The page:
Hmox1 has many regulatory domains other than StRE on its promoter and its mRNA transcription is affected by many factors like NF-κB, IL-6, and STAT3 [21]. Conversely, the transcription of Nrf2 can be regulated by factors other than itself [23, 24] and increased by K-Ras, B-Raf, and Myc in tumor cells [22]. Epigenetic alterations by miRNAs upregulate Bach1 and downregulate Keap1, K-ras, STAT3, and Myc expression in CRC [28]. ROS can regulate the activity of Nrf2 through redox factor-1 [35]. Variable ratios of Hmox1/Nrf2 mRNA levels may represent that the transcription regulations of Hmox1 and Nrf2 are modified by factors other than Nrf2, Keap1, and Bach1. A disease is a consequence of the complex intracellular network rather than a single gene [36] and so is cancer metastasis [37]. Although the Nrf2/Hmox1 axis is important in tumor progression [4], Nrf2 and Hmox1 have uncertain roles in cancer metastasis [10, 12]. Many factors involving the transcriptional regulation of Nrf2 and Hmox1 play roles in the metastasis of CRC [10, 25, 31, 3840]. The lack of significant correlations between Nrf2 and Hmox1 mRNA levels in both the tumor and normal tissues suggests that the transcriptional regulation of Hmox1 by Nrf2 is loose in CRC subjects with distant metastasis. The ratio of Hmox1/Nrf2 mRNA levels in the tumor tissue may reflect a difference in their transcriptional regulation and was a negative predictor for distant metastasis in CRC.

ROS plays an important role in the carcinogenesis of CRC [2] and metastasis in cancer [35]. Nrf2 and Hmox1 can protect cells from oxidative stress [4] and play roles in tumor metastasis [4, 10]. The transcriptional regulations of Nrf2 and Hmox1 are complex and modified by many factors [2124, 28, 35]. The Hmox1/Nrf2 mRNA ratio in the tumor tissue may be a useful indicator for distant metastasis in CRC. The differential expressions of Nrf2 and Hmox1 mRNA and their relation to distant metastasis in CRC warrant further investigation.

Competing Interests

The authors declare that they have no competing interests.

Acknowledgments

This investigation was supported by grants from Chang Gung Memorial Hospital, Keelung (CMRPG2A0251, CMRPG2A0252, and CMRPG2A0253).

References

  1. A. Bhattacharyya, R. Chattopadhyay, S. Mitra, and S. E. Crowe, “Oxidative stress: an essential factor in the pathogenesis of gastrointestinal mucosal diseases,” Physiological Reviews, vol. 94, no. 2, pp. 329–354, 2014. View at: Publisher Site | Google Scholar
  2. T. A. Ullman and S. H. Itzkowitz, “Intestinal inflammation and cancer,” Gastroenterology, vol. 140, no. 6, pp. 1807–1816, 2011. View at: Publisher Site | Google Scholar
  3. H. Was, J. Dulak, and A. Jozkowicz, “Heme oxygenase-1 in tumor biology and therapy,” Current Drug Targets, vol. 11, no. 12, pp. 1551–1570, 2010. View at: Publisher Site | Google Scholar
  4. A. L. Furfaro, N. Traverso, C. Domenicotti et al., “The Nrf2/HO-1 axis in cancer cell growth and chemoresistance,” Oxidative Medicine and Cellular Longevity, vol. 2016, Article ID 1958174, 14 pages, 2016. View at: Publisher Site | Google Scholar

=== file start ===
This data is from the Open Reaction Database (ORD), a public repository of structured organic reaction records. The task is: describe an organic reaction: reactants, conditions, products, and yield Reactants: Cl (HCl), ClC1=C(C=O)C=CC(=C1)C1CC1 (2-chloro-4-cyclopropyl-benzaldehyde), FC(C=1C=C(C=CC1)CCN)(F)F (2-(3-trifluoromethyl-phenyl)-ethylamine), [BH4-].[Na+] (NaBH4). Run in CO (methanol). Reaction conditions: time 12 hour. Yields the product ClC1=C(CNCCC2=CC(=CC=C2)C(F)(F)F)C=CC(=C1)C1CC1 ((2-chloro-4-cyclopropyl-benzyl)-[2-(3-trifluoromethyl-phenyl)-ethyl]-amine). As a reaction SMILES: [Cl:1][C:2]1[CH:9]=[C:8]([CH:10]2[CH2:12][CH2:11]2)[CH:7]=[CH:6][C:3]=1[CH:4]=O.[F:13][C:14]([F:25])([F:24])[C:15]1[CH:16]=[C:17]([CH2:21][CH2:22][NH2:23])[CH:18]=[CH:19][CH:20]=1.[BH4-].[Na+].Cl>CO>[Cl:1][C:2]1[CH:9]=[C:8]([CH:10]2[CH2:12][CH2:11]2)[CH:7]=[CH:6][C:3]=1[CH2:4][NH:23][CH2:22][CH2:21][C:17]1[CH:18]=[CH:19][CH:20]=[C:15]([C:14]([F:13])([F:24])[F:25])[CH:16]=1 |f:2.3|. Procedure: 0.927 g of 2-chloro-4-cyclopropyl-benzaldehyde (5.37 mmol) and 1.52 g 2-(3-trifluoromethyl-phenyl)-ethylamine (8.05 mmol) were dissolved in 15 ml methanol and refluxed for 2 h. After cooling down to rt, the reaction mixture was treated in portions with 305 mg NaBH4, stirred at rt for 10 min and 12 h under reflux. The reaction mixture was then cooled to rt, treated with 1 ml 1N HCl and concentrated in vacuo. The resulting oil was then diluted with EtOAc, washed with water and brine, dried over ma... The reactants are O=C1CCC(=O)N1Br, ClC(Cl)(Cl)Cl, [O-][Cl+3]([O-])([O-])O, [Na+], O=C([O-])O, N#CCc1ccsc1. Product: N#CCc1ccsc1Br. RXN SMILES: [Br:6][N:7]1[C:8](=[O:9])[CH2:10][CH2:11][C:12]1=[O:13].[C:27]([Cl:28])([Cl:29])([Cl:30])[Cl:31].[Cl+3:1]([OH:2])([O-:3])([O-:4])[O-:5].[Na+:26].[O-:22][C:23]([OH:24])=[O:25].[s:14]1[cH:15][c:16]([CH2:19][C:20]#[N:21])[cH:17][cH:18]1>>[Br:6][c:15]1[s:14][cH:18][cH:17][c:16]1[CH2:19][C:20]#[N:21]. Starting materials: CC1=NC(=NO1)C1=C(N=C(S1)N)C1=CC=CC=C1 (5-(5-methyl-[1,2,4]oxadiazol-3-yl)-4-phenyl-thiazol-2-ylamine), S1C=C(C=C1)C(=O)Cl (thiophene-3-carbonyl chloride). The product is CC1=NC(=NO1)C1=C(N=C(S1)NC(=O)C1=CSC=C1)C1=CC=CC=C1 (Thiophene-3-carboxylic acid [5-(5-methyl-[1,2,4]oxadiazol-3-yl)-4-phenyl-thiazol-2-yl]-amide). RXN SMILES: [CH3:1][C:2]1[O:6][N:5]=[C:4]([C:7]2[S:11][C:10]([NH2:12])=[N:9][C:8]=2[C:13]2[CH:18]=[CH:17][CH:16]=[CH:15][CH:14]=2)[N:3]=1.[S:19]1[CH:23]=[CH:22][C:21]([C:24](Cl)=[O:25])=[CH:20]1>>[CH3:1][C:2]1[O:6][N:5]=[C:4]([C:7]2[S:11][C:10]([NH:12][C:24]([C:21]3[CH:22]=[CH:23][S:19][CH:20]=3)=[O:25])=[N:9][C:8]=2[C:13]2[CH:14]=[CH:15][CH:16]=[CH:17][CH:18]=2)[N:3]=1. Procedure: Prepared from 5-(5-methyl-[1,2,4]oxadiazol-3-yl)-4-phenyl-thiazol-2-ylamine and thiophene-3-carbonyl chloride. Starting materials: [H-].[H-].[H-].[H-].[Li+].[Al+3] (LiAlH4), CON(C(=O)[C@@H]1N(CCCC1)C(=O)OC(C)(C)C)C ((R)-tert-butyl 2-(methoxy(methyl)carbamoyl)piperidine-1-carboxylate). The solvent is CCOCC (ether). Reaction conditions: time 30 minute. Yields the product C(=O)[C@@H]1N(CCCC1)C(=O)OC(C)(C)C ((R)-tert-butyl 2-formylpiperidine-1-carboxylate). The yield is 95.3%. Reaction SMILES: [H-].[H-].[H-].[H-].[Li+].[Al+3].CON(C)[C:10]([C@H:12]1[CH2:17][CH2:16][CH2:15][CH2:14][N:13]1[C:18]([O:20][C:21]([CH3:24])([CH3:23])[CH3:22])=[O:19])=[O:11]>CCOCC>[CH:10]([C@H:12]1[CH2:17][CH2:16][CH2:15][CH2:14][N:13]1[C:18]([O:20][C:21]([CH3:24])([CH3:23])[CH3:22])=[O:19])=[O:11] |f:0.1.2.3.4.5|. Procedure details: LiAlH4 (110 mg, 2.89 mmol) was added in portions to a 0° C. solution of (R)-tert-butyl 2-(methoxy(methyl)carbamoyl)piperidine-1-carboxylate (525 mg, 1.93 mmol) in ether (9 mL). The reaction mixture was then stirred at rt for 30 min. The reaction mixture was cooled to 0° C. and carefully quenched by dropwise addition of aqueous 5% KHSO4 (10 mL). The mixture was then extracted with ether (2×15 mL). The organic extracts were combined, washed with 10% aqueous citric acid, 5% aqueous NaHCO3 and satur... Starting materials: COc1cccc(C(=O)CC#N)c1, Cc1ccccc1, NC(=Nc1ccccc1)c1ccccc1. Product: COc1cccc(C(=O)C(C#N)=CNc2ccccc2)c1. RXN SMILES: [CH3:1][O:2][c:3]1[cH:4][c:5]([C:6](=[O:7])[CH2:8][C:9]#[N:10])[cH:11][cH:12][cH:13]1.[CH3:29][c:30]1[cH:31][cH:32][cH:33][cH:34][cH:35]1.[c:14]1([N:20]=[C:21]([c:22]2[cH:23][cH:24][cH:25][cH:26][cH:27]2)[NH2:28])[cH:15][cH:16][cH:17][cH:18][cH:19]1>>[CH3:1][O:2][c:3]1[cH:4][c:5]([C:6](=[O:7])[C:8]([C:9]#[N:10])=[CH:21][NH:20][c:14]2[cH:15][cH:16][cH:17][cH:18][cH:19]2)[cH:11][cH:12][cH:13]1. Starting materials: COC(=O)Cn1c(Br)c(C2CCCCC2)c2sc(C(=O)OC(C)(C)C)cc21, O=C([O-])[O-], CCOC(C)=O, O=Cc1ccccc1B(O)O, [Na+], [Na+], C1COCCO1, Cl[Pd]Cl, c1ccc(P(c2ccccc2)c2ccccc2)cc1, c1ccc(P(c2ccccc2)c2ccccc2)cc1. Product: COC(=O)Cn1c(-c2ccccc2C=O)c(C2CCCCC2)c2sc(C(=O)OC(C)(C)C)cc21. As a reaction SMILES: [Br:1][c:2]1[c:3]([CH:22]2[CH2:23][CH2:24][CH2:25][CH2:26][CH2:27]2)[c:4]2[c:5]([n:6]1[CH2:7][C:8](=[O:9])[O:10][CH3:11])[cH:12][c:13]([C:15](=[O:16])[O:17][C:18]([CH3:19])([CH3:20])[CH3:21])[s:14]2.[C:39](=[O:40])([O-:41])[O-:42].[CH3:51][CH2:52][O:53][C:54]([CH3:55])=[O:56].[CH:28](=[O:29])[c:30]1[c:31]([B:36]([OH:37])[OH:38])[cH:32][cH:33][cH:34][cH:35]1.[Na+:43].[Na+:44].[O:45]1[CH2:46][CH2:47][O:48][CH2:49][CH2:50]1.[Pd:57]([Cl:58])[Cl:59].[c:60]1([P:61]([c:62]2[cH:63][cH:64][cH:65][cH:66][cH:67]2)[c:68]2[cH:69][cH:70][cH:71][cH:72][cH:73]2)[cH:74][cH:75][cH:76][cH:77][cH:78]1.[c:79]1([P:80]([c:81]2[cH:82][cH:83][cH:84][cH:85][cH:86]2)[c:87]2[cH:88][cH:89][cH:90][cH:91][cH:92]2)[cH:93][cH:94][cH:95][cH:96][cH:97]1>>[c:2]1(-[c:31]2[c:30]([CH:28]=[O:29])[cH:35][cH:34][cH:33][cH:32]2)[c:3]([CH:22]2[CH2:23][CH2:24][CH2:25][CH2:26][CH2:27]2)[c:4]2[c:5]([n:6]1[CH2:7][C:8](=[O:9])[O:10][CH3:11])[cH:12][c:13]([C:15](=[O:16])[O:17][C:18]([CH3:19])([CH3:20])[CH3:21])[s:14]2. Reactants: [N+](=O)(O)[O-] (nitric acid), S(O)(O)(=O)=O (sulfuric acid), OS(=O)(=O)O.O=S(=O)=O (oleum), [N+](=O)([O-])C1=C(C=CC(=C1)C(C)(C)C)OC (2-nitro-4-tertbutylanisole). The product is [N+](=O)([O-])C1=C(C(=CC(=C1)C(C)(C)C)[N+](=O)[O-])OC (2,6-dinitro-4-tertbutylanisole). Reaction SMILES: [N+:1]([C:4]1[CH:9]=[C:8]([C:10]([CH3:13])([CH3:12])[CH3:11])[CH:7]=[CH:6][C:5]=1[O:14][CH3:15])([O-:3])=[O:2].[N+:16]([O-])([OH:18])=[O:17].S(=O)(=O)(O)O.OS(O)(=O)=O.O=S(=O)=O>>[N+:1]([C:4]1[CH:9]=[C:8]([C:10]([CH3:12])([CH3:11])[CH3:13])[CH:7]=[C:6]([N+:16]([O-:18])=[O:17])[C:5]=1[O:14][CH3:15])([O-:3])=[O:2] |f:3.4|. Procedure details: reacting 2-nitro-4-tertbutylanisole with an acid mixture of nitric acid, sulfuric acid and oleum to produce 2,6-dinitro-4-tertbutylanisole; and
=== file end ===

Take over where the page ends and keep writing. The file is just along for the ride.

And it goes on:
5. H. Motohashi and M. Yamamoto, “Nrf2-Keap1 defines a physiologically important stress response mechanism,” Trends in Molecular Medicine, vol. 10, no. 11, pp. 549–557, 2004. View at: Publisher Site | Google Scholar
  6. K. Itoh, N. Wakabayashi, Y. Katoh et al., “Keap1 represses nuclear activation of antioxidant responsive elements by Nrf2 through binding to the amino-terminal Neh2 domain,” Genes & Development, vol. 13, no. 1, pp. 76–86, 1999. View at: Publisher Site | Google Scholar
  7. G. P. Sykiotis and D. Bohmann, “Stress-activated cap‘n’collar transcription factors in aging and human disease,” Science Signaling, vol. 3, no. 112, p. re3, 2010. View at: Publisher Site | Google Scholar
  8. C. Biswas, N. Shah, M. Muthu et al., “Nuclear heme oxygenase-1 (HO-1) modulates subcellular distribution and activation of Nrf2, impacting metabolic and anti-oxidant defenses,” The Journal of Biological Chemistry, vol. 289, no. 39, pp. 26882–26894, 2014. View at: Publisher Site | Google Scholar
  9. L. L. Dunn, R. G. Midwinter, J. Ni, H. A. Hamid, C. R. Parish, and R. Stocker, “New insights into intracellular locations and functions of heme oxygenase-1,” Antioxidants and Redox Signaling, vol. 20, no. 11, pp. 1723–1742, 2014. View at: Publisher Site | Google Scholar
  10. H.-K. Na and Y.-J. Surh, “Oncogenic potential of Nrf2 and its principal target protein heme oxygenase-1,” Free Radical Biology and Medicine, vol. 67, pp. 353–365, 2014. View at: Publisher Site | Google Scholar
  11. A. Lau, N. F. Villeneuve, Z. Sun, P. K. Wong, and D. D. Zhang, “Dual roles of Nrf2 in cancer,” Pharmacological Research, vol. 58, no. 5-6, pp. 262–270, 2008. View at: Publisher Site | Google Scholar
  12. A. Jozkowicz, H. Was, and J. Dulak, “Heme oxygenase-1 in tumors: is it a false friend?” Antioxidants and Redox Signaling, vol. 9, no. 12, pp. 2099–2117, 2007. View at: Publisher Site | Google Scholar
  13. J. C. Becker, H. Fukui, Y. Imai et al., “Colonic expression of heme oxygenase-1 is associated with a better long-term survival in patients with colorectal cancer,” Scandinavian Journal of Gastroenterology, vol. 42, no. 7, pp. 852–858, 2007. View at: Publisher Site | Google Scholar
  14. H. Yin, J. Fang, L. Liao, H. Maeda, and Q. Su, “Upregulation of heme oxygenase-1 in colorectal cancer patients with increased circulation carbon monoxide levels, potentially affects chemotherapeutic sensitivity,” BMC Cancer, vol. 14, no. 1, pp. 1–27, 2014. View at: Publisher Site | Google Scholar
  15. F. T. Bosman, F. Carneiro, R. Hruban, and N. Theise, WHO Classification of Tumours of the Digestive System, 2010.